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I've built a C application, and when I build it, it shows no errors, but when I run it, it gives me the error "Segmentation Fault: 11". If it helps, here is the code I am using:

#include <stdio.h>
int main(char *argv[]) {
printf("The project path is: ./Projects/%c", argv[1]);
return 0;
}
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5 Answers 5

up vote 1 down vote accepted

You have a number of problems:

  • The signature for main is an argument count followed by an array of C strings.
  • You should always check the count before using the array.
  • The array is of strings so you need %s to print them.

This should work:

#include <stdio.h>
int main(int argc, char *argv[]) {
    if (argc < 2)
        fprintf (stderr, "Wrong number of arguments\n");
    else
        printf ("The project path is: ./Projects/%s\n", argv[1]);
    return 0;
}
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I was going throught all the responses, and I made sure to try everyone, but I didn't find that I was meant to be using %s instead of %c on the printf, and from now on, I'll remember to check there is enough command line arguments. Thanks :) –  Matthew Apr 10 '12 at 9:49

The correct main prototyped syntax is

int main(int argc, char *argv[]) { ... }

Also %c conversion specification in printf prints a character, to print a string use %s.

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  1. Change the signature to int main(int, char*[]);
  2. What arguments are you passing to the process? If you're not passing any argv[1] is out of range
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I am passing 1 argument to the program, which is the project name. But it still doesn't print out the entered string when I use argv[1] –  Matthew Apr 10 '12 at 9:44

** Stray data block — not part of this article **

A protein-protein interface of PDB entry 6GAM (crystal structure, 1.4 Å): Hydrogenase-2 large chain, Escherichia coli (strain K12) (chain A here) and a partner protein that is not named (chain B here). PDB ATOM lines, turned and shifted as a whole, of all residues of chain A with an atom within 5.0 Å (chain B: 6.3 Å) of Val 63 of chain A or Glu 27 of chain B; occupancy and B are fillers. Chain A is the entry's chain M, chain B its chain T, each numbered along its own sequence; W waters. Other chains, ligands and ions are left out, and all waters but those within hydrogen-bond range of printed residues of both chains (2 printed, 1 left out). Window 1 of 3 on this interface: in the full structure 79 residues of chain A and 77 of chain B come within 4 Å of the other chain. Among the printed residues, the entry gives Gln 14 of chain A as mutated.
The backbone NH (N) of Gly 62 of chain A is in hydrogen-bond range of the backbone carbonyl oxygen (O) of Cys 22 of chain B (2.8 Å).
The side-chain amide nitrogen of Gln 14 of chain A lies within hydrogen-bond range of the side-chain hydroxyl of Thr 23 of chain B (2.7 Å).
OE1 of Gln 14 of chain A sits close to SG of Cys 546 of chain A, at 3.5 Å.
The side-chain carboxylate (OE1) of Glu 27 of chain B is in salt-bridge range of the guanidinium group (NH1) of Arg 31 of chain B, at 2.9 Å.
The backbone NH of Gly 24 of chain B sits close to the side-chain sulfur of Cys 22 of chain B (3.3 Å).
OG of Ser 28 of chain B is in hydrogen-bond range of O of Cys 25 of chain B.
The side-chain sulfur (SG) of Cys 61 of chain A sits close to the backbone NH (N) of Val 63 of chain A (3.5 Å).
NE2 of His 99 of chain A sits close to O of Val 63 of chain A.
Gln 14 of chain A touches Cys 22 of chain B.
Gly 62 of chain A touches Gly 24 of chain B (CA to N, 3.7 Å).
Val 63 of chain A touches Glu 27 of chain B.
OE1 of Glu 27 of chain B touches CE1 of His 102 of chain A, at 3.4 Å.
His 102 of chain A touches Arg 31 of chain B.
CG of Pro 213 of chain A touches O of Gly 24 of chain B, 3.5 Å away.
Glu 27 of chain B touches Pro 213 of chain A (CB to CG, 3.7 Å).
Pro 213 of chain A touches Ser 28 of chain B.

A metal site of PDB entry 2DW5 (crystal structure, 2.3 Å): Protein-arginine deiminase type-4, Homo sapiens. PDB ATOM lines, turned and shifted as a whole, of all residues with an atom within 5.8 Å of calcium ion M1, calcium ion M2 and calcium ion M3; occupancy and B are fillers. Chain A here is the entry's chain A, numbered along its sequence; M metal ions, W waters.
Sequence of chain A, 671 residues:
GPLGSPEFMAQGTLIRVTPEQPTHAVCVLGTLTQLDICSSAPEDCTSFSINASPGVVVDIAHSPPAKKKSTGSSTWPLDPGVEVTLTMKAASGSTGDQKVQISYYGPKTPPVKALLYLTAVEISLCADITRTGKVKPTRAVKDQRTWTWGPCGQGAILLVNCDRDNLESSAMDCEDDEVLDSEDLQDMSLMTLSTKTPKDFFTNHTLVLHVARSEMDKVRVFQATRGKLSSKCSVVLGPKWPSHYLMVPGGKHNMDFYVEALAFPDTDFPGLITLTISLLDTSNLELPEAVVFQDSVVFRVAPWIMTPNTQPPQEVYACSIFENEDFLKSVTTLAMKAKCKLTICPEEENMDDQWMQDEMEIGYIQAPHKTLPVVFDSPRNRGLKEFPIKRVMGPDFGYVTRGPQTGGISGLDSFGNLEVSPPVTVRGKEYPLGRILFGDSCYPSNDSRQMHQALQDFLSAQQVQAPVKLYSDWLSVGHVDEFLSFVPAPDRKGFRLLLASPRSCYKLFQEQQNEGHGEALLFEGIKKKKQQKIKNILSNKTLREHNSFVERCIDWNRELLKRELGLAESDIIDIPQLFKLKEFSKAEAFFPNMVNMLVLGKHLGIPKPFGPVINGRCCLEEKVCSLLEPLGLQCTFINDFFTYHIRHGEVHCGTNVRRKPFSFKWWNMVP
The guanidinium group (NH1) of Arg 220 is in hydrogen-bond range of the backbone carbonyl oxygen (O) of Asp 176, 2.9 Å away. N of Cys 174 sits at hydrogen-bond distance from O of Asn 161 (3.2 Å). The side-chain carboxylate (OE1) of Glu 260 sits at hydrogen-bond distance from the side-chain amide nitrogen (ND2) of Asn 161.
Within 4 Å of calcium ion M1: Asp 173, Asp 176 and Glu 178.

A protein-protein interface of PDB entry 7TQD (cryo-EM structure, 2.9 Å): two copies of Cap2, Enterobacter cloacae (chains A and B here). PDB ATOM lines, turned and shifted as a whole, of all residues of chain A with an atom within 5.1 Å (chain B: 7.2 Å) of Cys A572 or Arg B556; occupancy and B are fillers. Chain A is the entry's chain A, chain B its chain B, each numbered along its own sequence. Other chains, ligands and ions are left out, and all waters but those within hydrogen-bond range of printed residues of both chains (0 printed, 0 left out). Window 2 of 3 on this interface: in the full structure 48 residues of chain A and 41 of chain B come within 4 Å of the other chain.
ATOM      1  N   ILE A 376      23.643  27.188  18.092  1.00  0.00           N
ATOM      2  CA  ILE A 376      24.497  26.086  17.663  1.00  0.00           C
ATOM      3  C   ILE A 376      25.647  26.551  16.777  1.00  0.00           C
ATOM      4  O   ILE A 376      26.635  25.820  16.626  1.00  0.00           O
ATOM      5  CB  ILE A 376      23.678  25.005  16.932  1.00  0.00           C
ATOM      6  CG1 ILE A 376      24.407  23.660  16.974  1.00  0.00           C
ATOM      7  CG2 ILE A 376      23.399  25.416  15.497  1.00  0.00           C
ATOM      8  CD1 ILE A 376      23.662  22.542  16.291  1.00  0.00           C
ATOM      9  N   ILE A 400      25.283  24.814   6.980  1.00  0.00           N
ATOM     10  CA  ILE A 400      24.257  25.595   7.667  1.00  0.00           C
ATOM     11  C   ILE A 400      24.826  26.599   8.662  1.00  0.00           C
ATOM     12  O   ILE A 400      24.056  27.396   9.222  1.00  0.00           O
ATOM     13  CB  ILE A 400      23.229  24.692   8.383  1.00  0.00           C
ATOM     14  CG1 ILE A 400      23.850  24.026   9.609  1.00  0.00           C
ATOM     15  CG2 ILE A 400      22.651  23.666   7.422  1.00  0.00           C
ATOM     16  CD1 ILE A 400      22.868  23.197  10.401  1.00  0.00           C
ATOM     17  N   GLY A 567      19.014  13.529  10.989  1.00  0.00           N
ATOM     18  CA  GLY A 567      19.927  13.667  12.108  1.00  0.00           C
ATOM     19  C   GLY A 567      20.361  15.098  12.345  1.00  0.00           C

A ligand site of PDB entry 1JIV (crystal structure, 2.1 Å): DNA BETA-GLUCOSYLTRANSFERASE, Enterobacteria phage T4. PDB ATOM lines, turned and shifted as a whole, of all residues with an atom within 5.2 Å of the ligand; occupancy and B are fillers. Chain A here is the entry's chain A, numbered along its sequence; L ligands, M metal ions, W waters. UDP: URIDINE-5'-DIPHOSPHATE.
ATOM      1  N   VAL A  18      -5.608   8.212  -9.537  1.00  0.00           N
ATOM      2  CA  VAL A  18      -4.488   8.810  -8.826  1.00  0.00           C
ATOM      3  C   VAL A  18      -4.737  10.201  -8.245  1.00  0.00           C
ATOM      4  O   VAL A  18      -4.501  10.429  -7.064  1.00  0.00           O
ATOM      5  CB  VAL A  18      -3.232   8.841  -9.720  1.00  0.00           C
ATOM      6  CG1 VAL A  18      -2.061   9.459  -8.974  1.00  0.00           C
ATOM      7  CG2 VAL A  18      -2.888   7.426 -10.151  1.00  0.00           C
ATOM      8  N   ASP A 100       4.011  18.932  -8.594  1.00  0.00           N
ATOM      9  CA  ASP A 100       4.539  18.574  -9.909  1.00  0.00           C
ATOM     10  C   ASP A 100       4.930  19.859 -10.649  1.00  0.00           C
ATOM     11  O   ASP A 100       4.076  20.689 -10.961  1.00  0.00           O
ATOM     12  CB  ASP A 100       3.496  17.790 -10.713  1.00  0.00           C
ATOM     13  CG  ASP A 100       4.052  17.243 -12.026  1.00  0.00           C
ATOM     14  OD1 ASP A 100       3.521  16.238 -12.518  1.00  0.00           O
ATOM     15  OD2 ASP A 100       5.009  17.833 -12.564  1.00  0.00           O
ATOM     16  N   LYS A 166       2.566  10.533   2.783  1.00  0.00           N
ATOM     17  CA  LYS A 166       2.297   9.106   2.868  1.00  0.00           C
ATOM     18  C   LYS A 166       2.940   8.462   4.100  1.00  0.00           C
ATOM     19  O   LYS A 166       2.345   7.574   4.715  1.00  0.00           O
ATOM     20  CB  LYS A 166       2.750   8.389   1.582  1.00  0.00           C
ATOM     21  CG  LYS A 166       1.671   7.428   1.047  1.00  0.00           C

In addition to the other suggestions, you may need to revisit your printf format. %c is used to print a single character, and argv[1] is char *. Either use argv[1][0] or some such, or use the string format specifier, %s.

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First, change your main to:

int main(int argc, char *argv[]) 

Second, you have a mismatch between what you're passing to printf, and what you've told it you're going to pass. argv[1] is a pointer to characters, not a character. You need/want to use the %s conversion to print it out:

printf("The project path is: ./Projects/%s", argv[1]);

In this specific case, it's not really mandatory to check for enough arguments, because even if you don't pass any command line arguments, argv will contain at least argv[0] followed by a null pointer. As such, using argv[1] is safe, but if you haven't passed a command line argument, may print as something like (null).

Nonetheless, you generally want to check the value of argc before using argv. In this case, you can get away with it, but only more or less by accident. Trying to use argv[2] the same way could give undefined behavior.

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